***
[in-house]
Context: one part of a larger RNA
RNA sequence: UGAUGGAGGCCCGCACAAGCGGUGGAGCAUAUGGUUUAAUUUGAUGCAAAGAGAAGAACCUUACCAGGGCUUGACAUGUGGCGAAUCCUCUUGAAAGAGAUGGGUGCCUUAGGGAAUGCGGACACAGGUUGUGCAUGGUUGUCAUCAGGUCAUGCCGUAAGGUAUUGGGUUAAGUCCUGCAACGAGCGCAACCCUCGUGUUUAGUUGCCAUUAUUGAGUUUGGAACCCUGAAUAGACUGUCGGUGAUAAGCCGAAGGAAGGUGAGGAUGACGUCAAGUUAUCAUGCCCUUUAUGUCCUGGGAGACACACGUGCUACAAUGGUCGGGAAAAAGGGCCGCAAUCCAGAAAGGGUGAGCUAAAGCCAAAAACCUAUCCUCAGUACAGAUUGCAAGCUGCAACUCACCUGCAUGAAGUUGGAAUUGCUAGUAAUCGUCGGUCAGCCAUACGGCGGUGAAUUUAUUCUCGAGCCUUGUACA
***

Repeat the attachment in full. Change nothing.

[in-house]
Context: one part of a larger RNA
RNA sequence: UGAUGGAGGCCCGCACAAGCGGUGGAGCAUAUGGUUUAAUUUGAUGCAAAGAGAAGAACCUUACCAGGGCUUGACAUGUGGCGAAUCCUCUUGAAAGAGAUGGGUGCCUUAGGGAAUGCGGACACAGGUUGUGCAUGGUUGUCAUCAGGUCAUGCCGUAAGGUAUUGGGUUAAGUCCUGCAACGAGCGCAACCCUCGUGUUUAGUUGCCAUUAUUGAGUUUGGAACCCUGAAUAGACUGUCGGUGAUAAGCCGAAGGAAGGUGAGGAUGACGUCAAGUUAUCAUGCCCUUUAUGUCCUGGGAGACACACGUGCUACAAUGGUCGGGAAAAAGGGCCGCAAUCCAGAAAGGGUGAGCUAAAGCCAAAAACCUAUCCUCAGUACAGAUUGCAAGCUGCAACUCACCUGCAUGAAGUUGGAAUUGCUAGUAAUCGUCGGUCAGCCAUACGGCGGUGAAUUUAUUCUCGAGCCUUGUACA